(AKA Localizers) The different methods that can be used to compute Pose (position and heading) allow us to determine the requirements of our Navigation API. We'd like our package to support a robot that uses say 3 or 4 different pose provider techniques. Say I have a robot that uses tacho dead reckoning, monte carlo, inertial dead reckoning, and let's even throw GPS in the mix. Given how Thrun describes the probability model, by adding all three of these to a filter we should be able to achieve an x, y coordinates and heading that is superior to any single pose provider technique, and with a lower error. So it's beneficial for us to have numerous pose provider techniques at our disposal.
These examples will help determine if we want to use a Move centered feedback control or remove Move entirely and go for a "breadcrumb" waypoint following style of control.
Several methodss need to stop and examine the environment before proceeding, and therefore can't provide readings while on the move. These include the camera localizer, MCL localizer and light sensor localizer all take long time to obtain a reading. We wouldn't want the user to keep polling the localizers expecting instant results for any of these. The Localizer interface should give some sort of stat indicating how long it takes to get reading roughly, such as Localizer.waitTime().
Mapping is also an important consideration. With waypoints, you need them close together to define a movement path. Can't be long distances apart for curves.
Currently implemented with DeadReckonerPoseProvider. Uses generic MoveProviders, which includes the diffferent Pilots, but will probably become a distinct TachoMoveProvider.
Also implemented as lejos.robotics.inertialProposal.TachoPoseProvider by Brent.
Deadreckoner is able to determine both position and direction.
Currently implemented by Lawrie. MCL is able to determine both position and direction.
Currently able to get GPS coordinates in leJOS but not implemented yet as GPSPoseProvider.
A GPS unit is only able to determine position but not direction. While you are standing in one spot, the satellite beacons can only pinpoint your location.
Currently implemented as GyroPoseProvider by Brent.
Currently implemented as InertialPoseProvider by Brent.
Setup: The vehicle is a radio controlled car. The radio controls have Lego motors hooked up to the control sticks. A camera is mounted over a table. The vehicle has a blue dot on the front and a red dot on the back. A camera is mounted over a table, and uses color detection to identify position and heading.
Make a class for controlling the joysticks called RCMoveController that extends ArcMoveController. This class could be used to control the thousands of typical R/C style vehicles out there.
With this setup, the vehicle has no tachometers for move control feedback. The info extracted from the camera is coordinates and heading, i.e. PoseReporter data. So how do we get a MoveReporter from this?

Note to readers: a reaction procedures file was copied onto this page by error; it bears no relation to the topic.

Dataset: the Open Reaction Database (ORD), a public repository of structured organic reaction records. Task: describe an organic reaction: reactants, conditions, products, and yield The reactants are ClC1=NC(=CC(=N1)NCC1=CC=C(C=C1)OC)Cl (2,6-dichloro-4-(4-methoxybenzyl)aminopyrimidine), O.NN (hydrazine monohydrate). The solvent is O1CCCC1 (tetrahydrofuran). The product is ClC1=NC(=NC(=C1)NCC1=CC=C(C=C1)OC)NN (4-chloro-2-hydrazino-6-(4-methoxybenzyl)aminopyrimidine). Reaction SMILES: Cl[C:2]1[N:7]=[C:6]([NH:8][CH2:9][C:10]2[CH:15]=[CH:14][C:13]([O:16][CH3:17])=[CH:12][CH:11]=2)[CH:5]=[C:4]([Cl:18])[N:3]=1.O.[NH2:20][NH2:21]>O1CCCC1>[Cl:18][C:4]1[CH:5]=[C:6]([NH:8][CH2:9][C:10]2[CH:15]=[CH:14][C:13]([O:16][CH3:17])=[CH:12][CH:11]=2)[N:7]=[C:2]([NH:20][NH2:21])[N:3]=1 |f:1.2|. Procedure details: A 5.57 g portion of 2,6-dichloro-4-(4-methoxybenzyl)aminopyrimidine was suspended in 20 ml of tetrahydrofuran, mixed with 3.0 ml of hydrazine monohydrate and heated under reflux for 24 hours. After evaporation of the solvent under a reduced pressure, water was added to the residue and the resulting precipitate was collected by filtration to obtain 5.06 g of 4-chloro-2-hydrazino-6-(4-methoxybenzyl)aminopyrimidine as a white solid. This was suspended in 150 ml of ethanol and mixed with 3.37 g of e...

This would also work equally well with a GPSPoseReporter, converting data into MoveReporter data.
Robot in rectangular area with 4 walls and maximum length of each wall is about 180 cm (less than ultrasonic sensor range). Has a sensor array that consists of two ultrasonic sensors. One points at east wall and one at south wall. This array is on a motor that constantly keeps the sensor pointing in the same direction. Uses a compass to figure out North, to keep it pointed in same direction. So by knowing distance from each wall it immediately pinpoints the x, y within some error range.
Claude Baumann's beacon setup:
We could create a CameraLocalizer using an NXT Camera from Mindsensors. The user would need to hang different color spheres hanging around environment at known coordinates: red, blue, green, yellow. It can identify which sphere it is looking at based on the color, and so look up the position of the sphere. It can also tell the distance to the sphere based on the size of the sphere in the camera (NXT Cam has bounding box). The reason for using a colored sphere and not a circle or square is because a sphere is the only shape with the same profile when viewed from all angles. So it could use the distances to known sphere points and use trigonometry to calculate the x, y, z position of the robot, exactly like GPS but smaller scale. A sensor rotator could be useful for this. I'm not sure how well it could pinpoint the sphere angle and distance without centering the sphere in the camera frame, so it probably needs up and down movement too in order to target the sphere in the center.
This is a slight alteration on the "colored balls" method of localization that is more electronics oriented. In this scenario, the camera points at the ceiling and the user places semi-permanent colored circles on the ceiling, but the principle remains roughly the same. This can be altered by using the stationary recharge station/home base/beacon to project multicolored lights onto ceiling instead. The projector is essentially a single device like a planetarium here [http://the-gadgeteer.com/2006/08/24/sega_toys_homestar_planetarium/]
This method is similar to traditional navigation using stars and constellations, and this electronics device would essentially project a "constellation" on the ceiling. The "planetarium" would of course be very basic, perhaps using infrared instead of visible light. It could also differentiate the "stars" by rapidly turning them on and off in sync with the robot receiver. Or perhaps if it could project using different color wavelengths of light.